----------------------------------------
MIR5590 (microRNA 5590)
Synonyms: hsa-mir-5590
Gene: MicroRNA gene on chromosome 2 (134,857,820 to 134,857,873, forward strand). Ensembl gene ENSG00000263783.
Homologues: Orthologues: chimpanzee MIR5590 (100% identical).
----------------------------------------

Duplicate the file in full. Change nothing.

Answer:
MIR5590 (microRNA 5590)
Synonyms: hsa-mir-5590
Gene: MicroRNA gene on chromosome 2 (134,857,820 to 134,857,873, forward strand). Ensembl gene ENSG00000263783.
Homologues: Orthologues: chimpanzee MIR5590 (100% identical).